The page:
"But we also need to reach out to the young people. They don't talk to their parents or community leaders, they go out and face racism and they are at risk of being targeted by extremists. We need youth forums where we listen to what they say and bring them into mainstream politics. It is the only way we can deal with problems."
The events of the past fortnight appear to be exposing cracks in Britain's Muslim community. Young radicals are moving further away from their integrationist elders.
As if to emphasise the divide, some leading Muslim commentators insist that even by joining a platform with Blair, the community has done too little to distance itself from the bombings and have urged people to show the same opposition to the killings as they showed to the Iraq War.
Tariq Alhomayed, the editor-in-chief of the London-published Arab newspaper, Asharq Al-Awsat, said in a column: "In the last few days, prominent figures in the British Muslim community, from across Britain, have come out and condemned terrorism in editorials published in the national press. This is not enough. We expect more from Britain's Muslims: those who marched in their thousands against intervention in Iraq ought to march, once more, against violence and terrorism.
"Silence is increasingly dangerous. It establishes a link between British Muslims and those who condone terrorism and violence around the world.
But others believe a rush to condemn the bombings risks Muslims taking the side of secular governments against fellow believers. Qasim Khwaja, a member of the National Executive of the hard-line Hizb ut-Tahrir organisation, said: "Firstly it is not proved that anything was carried out by Muslims. Even if they were, why should the whole community be expected to answer for it? We did not see every Christian have to answer for killings in Northern Ireland, and neither would we expect them to."
Khwaja is incensed at the suggestion that his view, of an international world government under Islam, should be viewed as beyond the pale. He said: "A Socialist will say they want the current system overthrown and replaced with Socialism or Communism, and that is seen as just one more point of view. I want the world to live peacefully under Islam, with rights for all the other religions, but with all the Muslims united, and my views are somehow unacceptable. Where is the fairness there?"
And he warned Muslim leaders about cosying up to the British authorities. "The Muslim Council of Britain will lose its credibility if it involves itself in policing Muslims for the government. That is not their role. We have intelligence service and security services; that is their job."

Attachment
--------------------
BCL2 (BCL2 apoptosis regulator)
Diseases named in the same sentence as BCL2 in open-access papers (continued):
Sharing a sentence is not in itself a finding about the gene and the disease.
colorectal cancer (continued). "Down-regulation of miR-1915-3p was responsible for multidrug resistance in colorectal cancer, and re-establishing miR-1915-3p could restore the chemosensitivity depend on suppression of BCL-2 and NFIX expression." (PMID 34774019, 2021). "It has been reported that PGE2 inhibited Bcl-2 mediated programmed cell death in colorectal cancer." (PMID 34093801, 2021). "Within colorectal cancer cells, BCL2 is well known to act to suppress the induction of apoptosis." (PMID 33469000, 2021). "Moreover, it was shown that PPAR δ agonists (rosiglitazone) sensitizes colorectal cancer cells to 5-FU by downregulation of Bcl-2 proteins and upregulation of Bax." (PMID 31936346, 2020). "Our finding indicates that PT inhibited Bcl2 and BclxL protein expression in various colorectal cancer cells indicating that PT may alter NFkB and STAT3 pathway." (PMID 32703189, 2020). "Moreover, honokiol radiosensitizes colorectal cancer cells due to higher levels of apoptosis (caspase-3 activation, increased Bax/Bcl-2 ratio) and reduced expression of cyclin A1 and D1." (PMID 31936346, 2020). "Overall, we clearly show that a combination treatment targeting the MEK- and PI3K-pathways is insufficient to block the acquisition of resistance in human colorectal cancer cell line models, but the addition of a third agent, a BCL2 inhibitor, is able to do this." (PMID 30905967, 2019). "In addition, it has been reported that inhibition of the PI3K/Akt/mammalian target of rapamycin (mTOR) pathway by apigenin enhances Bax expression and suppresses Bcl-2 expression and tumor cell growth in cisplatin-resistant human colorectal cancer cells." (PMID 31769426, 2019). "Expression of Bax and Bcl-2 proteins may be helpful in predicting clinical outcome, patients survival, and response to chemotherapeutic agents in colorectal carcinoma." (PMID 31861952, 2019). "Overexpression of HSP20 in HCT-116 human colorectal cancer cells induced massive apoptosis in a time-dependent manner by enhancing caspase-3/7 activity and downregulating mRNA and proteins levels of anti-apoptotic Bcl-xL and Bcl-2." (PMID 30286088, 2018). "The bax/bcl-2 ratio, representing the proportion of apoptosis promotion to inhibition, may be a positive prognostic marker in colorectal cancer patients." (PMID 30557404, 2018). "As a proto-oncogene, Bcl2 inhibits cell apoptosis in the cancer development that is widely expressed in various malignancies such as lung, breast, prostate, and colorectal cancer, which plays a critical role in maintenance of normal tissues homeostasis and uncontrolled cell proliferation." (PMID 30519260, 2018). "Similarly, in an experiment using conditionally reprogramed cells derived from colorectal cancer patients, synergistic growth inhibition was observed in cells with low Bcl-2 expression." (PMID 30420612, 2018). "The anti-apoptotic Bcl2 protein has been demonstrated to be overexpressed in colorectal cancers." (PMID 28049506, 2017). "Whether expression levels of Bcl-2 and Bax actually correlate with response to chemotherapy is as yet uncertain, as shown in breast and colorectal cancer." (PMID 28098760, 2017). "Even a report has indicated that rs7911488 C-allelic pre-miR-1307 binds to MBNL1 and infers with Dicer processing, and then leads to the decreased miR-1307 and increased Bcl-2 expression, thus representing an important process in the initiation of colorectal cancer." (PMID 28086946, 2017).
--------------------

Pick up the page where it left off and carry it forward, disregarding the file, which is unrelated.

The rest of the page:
The Muslim divide is more than a problem for the leaders of the faithful. Even if only a fraction of young and disaffected believe they should support bombers, or join their number, just a tiny fraction of the Muslim population of 1.7 million could supply enough recruits. Northern Ireland's violence was sustained for nearly 30 years with a small proportion of its one million people.
Muslim leaders face a nightmare balancing act of putting enough pressure on political leaders to keep their credibility with the young while heading off criticism from non-Muslim Britons and playing their part in combating terror.
On Whitechapel Road, Sultana Ali, a 28-year-old student, decided on Friday that the train or tube was not an option and that she had to take a taxi through the London traffic to get to Friday prayers.
That was because she was carrying a rucksack containing some books on her left shoulder and she was wearing a Muslim headscarf.
Even before Thursday's shooting, fellow passengers on the tube eyed her with suspicion. She added: "I was sat there with my rucksack and people were looking at me as if to say I shouldn't be there. One man even told me to get off the train with my bag. It is unbelievable."
UK Resilience - government emergency response site
Wikinews - "Citizen journalism" on London bombings
Flickr - London bombings
This item is available on the Militant Islam Monitor website, at http://www.militantislammonitor.org/article/id/850